How To Clean Your Electric Scooter

How To Clean Your Electric Scooter

In this article we focus on cleaning the electric scooter for adults and will answer two questions that a lot of people ask.

Can I wash my electric scooter?

Can I ride my electric scooter in the rain?

Its inevitable, at some point you will be cleaning your scooter or be riding and it will start to rain so what do you do?

Basic common sense says doing regular maintenance and keeping your scooter clean prevents the build up of dirt and dust in parts that can be effected e.g. braking system, drum brakes, levers, brake calipers, scooter tires, wheel bearings, shock absorbers etc. This prolongs the life of the scooter and will save you money over the long term. If you are also able to do some DIY  electric scooter maintenance like checking tire pressure, adjust brake levers etc this will also save you money in the long run and ensure your escooter runs optimally.

And when you happen to be riding home and its starts to drizzle, do you take your jacket off and try and protect your scooter from every drop falling. Lets face it if electric scooters are so sensitive to a bit of rain, what’s the point right.

So does this mean you can put it in the driveway get a bucket and soap turn on the hose and wash the scooter?

The answer to this is Yes and No. Typically the higher quality top spec units won’t have a problem as they have been designed for more serious use. For the lower priced and lower quality branded e-scooters you can still wash the scooter but be prepared to buy a new unit. The easiest way to find out is to ask the scooter manufacturer or retailer. 

So how do you know which e-scooter you have?

It’s going to get technical, and if that’s not your cup of tea you can skip this section and go straight to the how to clean my electric scooter section.

The answer however lies in what they call an IP rating and we will explain.

IPX RATINGS & WHAT THEY MEAN

Lets start with the obvious; what is an IP rating?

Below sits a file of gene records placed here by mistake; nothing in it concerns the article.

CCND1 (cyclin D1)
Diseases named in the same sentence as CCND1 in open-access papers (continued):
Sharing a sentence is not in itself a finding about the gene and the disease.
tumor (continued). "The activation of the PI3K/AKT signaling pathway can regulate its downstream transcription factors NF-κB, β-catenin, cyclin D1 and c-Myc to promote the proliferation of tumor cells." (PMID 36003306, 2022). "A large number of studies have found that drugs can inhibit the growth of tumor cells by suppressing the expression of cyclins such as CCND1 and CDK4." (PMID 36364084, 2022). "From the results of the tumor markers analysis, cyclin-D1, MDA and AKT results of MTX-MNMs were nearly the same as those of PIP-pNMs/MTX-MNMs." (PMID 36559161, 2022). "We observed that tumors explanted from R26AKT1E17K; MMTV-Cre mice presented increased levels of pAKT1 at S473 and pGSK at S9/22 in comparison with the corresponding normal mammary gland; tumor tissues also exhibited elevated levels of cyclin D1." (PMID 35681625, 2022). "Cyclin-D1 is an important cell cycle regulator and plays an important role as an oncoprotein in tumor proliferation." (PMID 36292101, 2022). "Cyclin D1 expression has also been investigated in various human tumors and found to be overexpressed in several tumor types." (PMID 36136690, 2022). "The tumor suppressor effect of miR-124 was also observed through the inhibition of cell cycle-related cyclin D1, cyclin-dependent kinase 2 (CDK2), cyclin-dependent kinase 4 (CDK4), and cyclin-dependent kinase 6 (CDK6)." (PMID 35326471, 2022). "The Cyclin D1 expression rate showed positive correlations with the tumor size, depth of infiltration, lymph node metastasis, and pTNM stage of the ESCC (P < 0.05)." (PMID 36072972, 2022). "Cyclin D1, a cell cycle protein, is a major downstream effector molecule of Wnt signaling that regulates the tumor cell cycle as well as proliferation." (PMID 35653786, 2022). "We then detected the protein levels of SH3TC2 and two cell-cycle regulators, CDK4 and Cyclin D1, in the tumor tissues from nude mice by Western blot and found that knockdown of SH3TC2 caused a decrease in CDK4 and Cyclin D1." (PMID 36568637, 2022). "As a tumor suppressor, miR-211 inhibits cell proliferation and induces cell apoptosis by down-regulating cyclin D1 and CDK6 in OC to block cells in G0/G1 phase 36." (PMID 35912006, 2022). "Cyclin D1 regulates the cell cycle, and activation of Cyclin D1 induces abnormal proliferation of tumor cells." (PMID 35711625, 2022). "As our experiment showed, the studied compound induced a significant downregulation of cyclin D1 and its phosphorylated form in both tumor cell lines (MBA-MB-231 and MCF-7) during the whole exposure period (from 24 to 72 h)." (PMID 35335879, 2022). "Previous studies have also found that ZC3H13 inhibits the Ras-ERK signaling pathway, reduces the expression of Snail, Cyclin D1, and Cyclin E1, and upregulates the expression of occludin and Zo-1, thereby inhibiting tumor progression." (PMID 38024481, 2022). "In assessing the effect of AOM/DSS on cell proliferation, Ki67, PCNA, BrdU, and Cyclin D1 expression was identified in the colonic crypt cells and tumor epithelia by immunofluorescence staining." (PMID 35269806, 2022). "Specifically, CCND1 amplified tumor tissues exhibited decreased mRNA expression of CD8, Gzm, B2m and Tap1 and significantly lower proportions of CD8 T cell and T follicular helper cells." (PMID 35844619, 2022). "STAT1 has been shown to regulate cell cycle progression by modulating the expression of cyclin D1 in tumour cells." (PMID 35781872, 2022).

An IP rating is an acronym for an Ingress Protection mark, sometimes referred to synonymously as an International (or Internal) Protection mark. IPX Ratings usually have a two-digit grading system that’s applied to the enclosure of a mechanical or electrical item, giving customers a clear indication of the item’s resistance to various types of unwanted intrusion.

The reason for having a universal IP rating system is so that buyers and users can be confident of how safe it is to use certain electrical or mechanical goods in specific environments and applications.

In this case cleaning electric scooters or using them in the rain.

In general, an IP rating will consist of two digits, occasionally followed by a letter denoting specific materials, hazards or testing scenarios. The most common way you’ll see such a rating given will be in the format ‘IP43’, ‘IP67’, ‘IPX6’, or similar.

The first digit will be a number between 0-6 or a letter X, and indicates the degree of protection from ingress of solid objects (the user themselves, and other potentially harmful particulates such as dust or dirt).

The second digit in an IP rating will be a number between 0-9 or a letter X, denoting the quality of resistance to moisture ingress at varying intensities, angles, depths and pressures of exposure or immersion.

Where you see an IP rating given as ‘IPX7’, ‘IP5X’ or similar. The difference between an IP rating and an IPX rating is more straightforward than you might think.

Ratings that feature an ‘X’ somewhere in the code simply denote that a numerical rating has only been provided for one of the two main ingress types (foreign body or moisture), but not for the other. Hence IPX7 will indicate a moisture resistance rating of 7, but no assigned rating against foreign body ingress. Conversely, IP5X will mean the product has been coded 5 against foreign body intrusion, but no certified level of moisture resistance is stated.

That’s as technical as we will get. Typically good quality electric scooters will have an IP rating between IP54, IP55, IP65, & IP67. What does that Mean? See the table below for an explanation of each. Where can you find them? IP ratings are found on the components effected e.g. batteries  

IP Rating